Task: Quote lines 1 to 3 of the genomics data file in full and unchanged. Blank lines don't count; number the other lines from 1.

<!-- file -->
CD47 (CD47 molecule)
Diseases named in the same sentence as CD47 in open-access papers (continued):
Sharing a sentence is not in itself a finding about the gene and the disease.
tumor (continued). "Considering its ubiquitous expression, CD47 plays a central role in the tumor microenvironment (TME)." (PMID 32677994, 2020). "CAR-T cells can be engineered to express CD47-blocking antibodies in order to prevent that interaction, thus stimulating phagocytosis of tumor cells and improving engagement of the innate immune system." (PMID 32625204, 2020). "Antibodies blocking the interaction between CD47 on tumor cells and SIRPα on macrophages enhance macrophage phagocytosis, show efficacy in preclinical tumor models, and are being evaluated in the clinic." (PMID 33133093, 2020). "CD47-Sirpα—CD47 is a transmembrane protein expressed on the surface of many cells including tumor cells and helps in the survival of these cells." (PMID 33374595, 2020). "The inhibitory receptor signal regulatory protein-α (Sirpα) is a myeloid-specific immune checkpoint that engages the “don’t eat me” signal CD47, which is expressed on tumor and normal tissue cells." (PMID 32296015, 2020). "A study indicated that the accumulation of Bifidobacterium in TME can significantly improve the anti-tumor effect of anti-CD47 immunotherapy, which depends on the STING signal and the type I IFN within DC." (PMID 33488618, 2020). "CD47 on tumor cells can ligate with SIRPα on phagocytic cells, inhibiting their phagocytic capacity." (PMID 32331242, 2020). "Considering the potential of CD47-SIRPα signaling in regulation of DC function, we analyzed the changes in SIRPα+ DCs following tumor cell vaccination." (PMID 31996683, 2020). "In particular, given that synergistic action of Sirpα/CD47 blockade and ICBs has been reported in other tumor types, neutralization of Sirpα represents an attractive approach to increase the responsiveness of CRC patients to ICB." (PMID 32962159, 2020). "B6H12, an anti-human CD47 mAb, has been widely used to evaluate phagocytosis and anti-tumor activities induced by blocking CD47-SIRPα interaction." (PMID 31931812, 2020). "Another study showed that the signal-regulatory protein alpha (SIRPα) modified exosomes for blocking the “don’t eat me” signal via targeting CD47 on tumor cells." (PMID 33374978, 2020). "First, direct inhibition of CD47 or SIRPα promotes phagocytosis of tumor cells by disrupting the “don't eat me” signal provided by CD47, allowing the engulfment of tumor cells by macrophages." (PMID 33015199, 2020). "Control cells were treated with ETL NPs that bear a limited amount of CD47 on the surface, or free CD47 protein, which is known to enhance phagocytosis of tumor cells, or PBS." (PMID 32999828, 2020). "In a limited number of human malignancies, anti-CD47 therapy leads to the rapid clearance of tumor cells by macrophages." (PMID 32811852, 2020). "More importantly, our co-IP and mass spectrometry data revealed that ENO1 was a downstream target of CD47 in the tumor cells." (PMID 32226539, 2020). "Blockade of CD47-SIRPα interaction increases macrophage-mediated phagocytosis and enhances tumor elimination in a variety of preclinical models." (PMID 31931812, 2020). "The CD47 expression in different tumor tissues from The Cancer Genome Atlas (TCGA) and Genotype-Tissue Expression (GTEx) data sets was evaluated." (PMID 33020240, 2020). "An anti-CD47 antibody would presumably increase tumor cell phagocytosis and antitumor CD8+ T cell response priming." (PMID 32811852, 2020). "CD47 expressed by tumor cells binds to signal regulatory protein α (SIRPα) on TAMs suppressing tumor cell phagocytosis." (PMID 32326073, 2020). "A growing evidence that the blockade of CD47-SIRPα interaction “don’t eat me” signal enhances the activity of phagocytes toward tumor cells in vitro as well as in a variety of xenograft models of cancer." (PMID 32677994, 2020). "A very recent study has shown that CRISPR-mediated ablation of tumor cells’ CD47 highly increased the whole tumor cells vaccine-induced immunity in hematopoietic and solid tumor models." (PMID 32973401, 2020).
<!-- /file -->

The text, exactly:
CD47 (CD47 molecule)
Diseases named in the same sentence as CD47 in open-access papers (continued):
Sharing a sentence is not in itself a finding about the gene and the disease.